Republicans Sens. Mike Lee of Utah and Marco Rubio of Florida are proposing a reformed tax code that simplifies the tax brackets to just two, ends the marriage penalty, increases the child tax credit and eliminates double-taxing corporations that do business outside the United States.
In a Wall Street Journal
op-ed, Lee and Rubio write that the outdated current tax code traps poor families in poverty and unfairly burdens married couples with the marriage penalty that taxes couples at a higher rate than it if they filed individually.
The senators argue that by consolidating the current system of multiple tax brackets, the tax code should instead be limited to two -- 15 percent and 35 percent – while doing away with or reforming deductions, “especially those that disproportionately benefit the privileged few at everyone else's expense.”
They also seek to eliminate the “parent tax penalty,” which they characterize as a “hidden, double penalty” that charges parents twice for federal senior entitlement programs.
“(Parents) of course pay payroll taxes, like everyone else,” they write, “but unlike adults without children, they also shoulder the financial burden of raising the next generation of taxpayers, who will grow up to fund the Social Security and Medicare benefits of all future seniors.”
To “level the playing field for working parents” they propose augmenting the current $1,000 child tax credit with an additional $2,500 “applicable against income taxes and payroll taxes—i.e., the taxes that most burden lower- and middle-income families. The credit would not phase out, and would be refundable against income tax and employer and employee payroll tax liability.”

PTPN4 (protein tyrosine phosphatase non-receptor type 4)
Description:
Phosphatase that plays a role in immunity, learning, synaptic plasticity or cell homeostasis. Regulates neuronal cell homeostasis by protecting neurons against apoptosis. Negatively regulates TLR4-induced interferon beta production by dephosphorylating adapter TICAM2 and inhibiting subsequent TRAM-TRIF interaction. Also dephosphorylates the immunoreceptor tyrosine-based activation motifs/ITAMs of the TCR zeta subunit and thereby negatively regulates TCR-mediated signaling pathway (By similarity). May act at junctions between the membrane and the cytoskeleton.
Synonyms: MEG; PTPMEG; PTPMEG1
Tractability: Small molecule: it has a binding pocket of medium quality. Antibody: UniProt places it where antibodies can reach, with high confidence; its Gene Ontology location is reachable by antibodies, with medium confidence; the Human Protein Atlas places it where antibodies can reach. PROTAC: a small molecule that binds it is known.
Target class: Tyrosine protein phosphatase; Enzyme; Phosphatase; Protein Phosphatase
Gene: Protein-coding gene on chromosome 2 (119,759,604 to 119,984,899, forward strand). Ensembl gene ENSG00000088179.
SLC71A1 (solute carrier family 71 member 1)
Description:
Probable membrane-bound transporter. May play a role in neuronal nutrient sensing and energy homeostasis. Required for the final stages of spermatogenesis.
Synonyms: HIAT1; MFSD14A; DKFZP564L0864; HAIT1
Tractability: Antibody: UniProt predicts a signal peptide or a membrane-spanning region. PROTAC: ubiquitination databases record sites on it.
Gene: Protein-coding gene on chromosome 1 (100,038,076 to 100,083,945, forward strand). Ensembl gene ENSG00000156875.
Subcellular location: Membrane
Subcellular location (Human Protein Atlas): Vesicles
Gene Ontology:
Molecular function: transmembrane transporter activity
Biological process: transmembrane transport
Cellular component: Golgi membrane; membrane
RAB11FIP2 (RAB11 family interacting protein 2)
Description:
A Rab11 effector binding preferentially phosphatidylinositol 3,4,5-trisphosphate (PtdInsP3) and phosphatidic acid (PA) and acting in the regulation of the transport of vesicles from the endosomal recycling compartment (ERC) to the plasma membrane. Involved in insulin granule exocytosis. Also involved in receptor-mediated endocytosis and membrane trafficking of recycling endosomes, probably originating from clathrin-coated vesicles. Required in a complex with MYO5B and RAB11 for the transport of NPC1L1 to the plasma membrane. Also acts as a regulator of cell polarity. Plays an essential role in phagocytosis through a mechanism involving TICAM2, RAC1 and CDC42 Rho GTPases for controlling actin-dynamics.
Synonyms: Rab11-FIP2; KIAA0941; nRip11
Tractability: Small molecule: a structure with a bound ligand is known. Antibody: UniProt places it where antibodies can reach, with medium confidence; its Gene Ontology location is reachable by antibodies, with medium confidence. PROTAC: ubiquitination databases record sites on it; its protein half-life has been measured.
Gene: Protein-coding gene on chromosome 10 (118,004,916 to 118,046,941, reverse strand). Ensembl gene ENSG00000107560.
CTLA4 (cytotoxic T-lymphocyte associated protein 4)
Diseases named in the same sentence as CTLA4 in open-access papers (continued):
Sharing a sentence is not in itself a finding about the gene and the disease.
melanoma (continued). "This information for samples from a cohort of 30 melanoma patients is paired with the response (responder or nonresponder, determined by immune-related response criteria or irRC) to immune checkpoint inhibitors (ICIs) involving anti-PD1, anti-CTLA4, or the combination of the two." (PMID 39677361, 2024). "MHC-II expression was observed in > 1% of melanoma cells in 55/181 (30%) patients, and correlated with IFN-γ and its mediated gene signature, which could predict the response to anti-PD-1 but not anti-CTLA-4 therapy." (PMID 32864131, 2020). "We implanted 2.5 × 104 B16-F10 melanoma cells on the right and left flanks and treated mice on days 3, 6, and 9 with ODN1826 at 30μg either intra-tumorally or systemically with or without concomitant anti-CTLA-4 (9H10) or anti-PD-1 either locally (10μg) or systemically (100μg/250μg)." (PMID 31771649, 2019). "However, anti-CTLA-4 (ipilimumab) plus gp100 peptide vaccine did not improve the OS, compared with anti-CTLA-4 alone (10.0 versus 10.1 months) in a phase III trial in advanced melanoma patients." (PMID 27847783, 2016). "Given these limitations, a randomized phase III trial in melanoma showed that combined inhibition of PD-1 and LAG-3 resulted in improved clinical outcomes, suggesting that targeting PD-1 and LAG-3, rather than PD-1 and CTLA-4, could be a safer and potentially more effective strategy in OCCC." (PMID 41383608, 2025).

“Millions of Americans up and down the income scale choose to invest their personal economic freedom in children and not just in commerce—in human and social capital rather than just financial capital,” they write. “We believe it is wrong to punish such a choice.”
They also seek to “retool” change the Earned Income Tax Credit “in coordination with means-tested programs to create a welfare system that works better and removes poverty traps.”
This would create a system more conducive for low-income workers to reach the middle class, according to Lee and Rubio.
To become competitive in the global economy, the senators propose cutting the current 35 percent tax rate on businesses, though they have not yet come up with a figure that will “end the problem of corporate inversions and the loss of American jobs to other nations.”
They would allow businesses, regardless of size, “to deduct their expenses and capital investments while integrating all forms of business taxation into a consolidated, single-layer tax.”
Also under the proposal, businesses located outside the U.S. would be taxed only in the country where the income is earned, “rather than double-taxed when the money is brought back home.”
“In sum, our proposal would make it easier for Americans to find jobs and easier for businesses to create them,” the men write. “It would help restore upward mobility at the bottom of our economy and fair competition at the top. And it would restore equal opportunity to working parents, America's ultimate investor class.
If Republicans win the Senate this fall, passing pro-family, pro-growth tax reform should be a cornerstone of our agenda next year. The plan we have outlined won't only help revive the American dream, but also make it more attainable for more Americans than ever before.”
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